Another Endocrine-Disruptor

Robotti knows how serious the implications of such medications can be, as she herself is a DES Daughter, because her mother was prescribed DES during the pregnancy. DES, or diethylstilbestrol, was given to pregnant women to prevent miscarriage. Sadly, this endocrine-disrupting did not prevent miscarriage and instead caused adverse health effects, particularly in the daughters of the women given the drug.

Over the past 50 years, research has linked DES exposure to cancers, infertility, and more. Research about DES is still in process, but has revealed how the effects of an endocrine-disrupting drug can continue for generations.

While DES is a nonsteroidal estrogen, and Makena is a progestin hormone, DES Action has long had concern that any hormone given to a pregnant woman during pregnancy may have an endocrine-disrupting effect on the pregnant woman and her unborn child.

The Importance of Medical Records

DES Daughter Joanna Katzen agreed with Robotti, saying that saving any documentation and proof of prescriptions will be a key that may help understand future impacts.

“Any woman that has taken Makena should keep her prescription information and pill bottles showing names and dates, and to keep hard copies of their medical records showing the same,” said Katzen. “They should give these to their children at some point (or even will the items to them), and they should be told to keep them indefinitely. All items should be kept in a safe place.”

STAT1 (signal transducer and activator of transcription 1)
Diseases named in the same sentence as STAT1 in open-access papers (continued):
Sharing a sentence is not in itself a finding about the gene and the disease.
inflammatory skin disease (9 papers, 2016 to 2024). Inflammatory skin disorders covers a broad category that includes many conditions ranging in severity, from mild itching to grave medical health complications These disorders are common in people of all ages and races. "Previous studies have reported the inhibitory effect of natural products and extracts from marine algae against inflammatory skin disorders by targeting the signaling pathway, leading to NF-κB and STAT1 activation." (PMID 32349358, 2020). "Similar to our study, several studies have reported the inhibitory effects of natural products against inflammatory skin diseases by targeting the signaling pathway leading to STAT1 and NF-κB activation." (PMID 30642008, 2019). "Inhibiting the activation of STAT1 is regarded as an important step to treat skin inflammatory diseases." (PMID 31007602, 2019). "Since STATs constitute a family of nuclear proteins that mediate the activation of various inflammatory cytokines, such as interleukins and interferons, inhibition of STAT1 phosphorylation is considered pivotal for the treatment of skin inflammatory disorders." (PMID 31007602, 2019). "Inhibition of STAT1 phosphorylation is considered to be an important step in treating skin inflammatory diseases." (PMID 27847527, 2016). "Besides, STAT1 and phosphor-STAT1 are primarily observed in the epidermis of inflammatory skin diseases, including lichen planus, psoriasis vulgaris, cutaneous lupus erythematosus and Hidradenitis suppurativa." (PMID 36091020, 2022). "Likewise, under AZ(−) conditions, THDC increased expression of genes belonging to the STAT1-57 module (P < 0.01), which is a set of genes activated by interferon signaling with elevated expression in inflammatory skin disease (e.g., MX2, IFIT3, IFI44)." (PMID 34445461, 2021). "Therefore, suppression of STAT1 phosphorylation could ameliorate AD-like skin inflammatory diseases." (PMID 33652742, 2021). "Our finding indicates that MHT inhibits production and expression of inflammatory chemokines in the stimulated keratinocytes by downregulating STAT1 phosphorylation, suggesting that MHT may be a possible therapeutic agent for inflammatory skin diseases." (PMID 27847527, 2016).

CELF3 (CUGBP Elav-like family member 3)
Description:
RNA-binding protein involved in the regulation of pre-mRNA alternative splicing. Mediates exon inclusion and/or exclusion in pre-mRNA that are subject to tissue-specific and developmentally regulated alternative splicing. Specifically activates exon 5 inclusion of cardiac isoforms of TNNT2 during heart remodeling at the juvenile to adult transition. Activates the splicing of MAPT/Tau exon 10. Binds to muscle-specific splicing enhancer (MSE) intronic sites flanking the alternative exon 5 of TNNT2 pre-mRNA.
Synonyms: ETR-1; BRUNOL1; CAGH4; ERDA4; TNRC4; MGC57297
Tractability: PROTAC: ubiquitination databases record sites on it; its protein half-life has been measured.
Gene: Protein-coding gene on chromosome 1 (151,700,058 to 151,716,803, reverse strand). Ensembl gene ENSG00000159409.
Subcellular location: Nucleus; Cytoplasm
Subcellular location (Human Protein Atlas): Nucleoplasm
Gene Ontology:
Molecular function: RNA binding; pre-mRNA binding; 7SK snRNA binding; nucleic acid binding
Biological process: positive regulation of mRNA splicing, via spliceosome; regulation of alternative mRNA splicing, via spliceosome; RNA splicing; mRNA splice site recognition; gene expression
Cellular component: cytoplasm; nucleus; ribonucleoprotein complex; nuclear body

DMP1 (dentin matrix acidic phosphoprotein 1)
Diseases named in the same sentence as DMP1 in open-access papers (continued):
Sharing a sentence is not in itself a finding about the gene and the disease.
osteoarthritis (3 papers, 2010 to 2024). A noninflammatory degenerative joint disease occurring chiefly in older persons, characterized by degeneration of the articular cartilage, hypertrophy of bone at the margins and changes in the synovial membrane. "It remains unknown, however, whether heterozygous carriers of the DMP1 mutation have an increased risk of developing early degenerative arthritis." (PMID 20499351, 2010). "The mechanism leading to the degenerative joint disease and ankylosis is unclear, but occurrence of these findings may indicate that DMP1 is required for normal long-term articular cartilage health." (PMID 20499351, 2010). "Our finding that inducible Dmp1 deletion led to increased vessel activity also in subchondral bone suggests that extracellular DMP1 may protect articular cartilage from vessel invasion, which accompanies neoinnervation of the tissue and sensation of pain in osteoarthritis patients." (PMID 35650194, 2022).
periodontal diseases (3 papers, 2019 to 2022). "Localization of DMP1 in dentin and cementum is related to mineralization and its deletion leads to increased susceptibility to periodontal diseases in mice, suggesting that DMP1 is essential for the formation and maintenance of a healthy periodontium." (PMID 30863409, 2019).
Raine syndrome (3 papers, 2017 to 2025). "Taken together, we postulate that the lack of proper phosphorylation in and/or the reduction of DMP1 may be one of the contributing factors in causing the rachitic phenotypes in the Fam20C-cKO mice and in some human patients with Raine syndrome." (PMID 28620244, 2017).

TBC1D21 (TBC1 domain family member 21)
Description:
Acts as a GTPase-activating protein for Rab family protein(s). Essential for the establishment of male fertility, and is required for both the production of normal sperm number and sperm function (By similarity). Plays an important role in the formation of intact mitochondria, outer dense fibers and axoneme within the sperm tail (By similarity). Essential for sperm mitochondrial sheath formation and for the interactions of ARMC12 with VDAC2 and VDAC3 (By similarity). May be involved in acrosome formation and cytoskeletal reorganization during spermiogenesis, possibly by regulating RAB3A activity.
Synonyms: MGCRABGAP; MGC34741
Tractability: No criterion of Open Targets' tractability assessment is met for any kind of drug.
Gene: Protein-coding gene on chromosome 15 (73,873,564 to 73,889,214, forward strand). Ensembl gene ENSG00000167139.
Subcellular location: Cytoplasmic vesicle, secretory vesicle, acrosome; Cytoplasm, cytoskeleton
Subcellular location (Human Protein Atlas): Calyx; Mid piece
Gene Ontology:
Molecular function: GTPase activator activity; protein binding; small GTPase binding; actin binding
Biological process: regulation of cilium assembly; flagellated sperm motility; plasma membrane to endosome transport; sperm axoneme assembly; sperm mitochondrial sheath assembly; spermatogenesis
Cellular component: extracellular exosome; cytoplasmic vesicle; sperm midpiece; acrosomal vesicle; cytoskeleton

If women have additionally lost a baby and taken Makena, records will be incredibly important to track lasting side effects, possible multi-generational impacts, and provide proof in any upcoming suits on the matter. Robotti said that it is important when taking any medication to track your records carefully.

“My advice to all mothers and all women who lost a fetus, if they were given even a single drug from the start of attempting to get pregnant through breastfeeding, get a copy of your own medical file and request it lists all drugs,” said Robotti. “Put a search alert on any drug listed in your record, so that you will hear about problems in the future. Then lock the file in a drawer for the long haul.”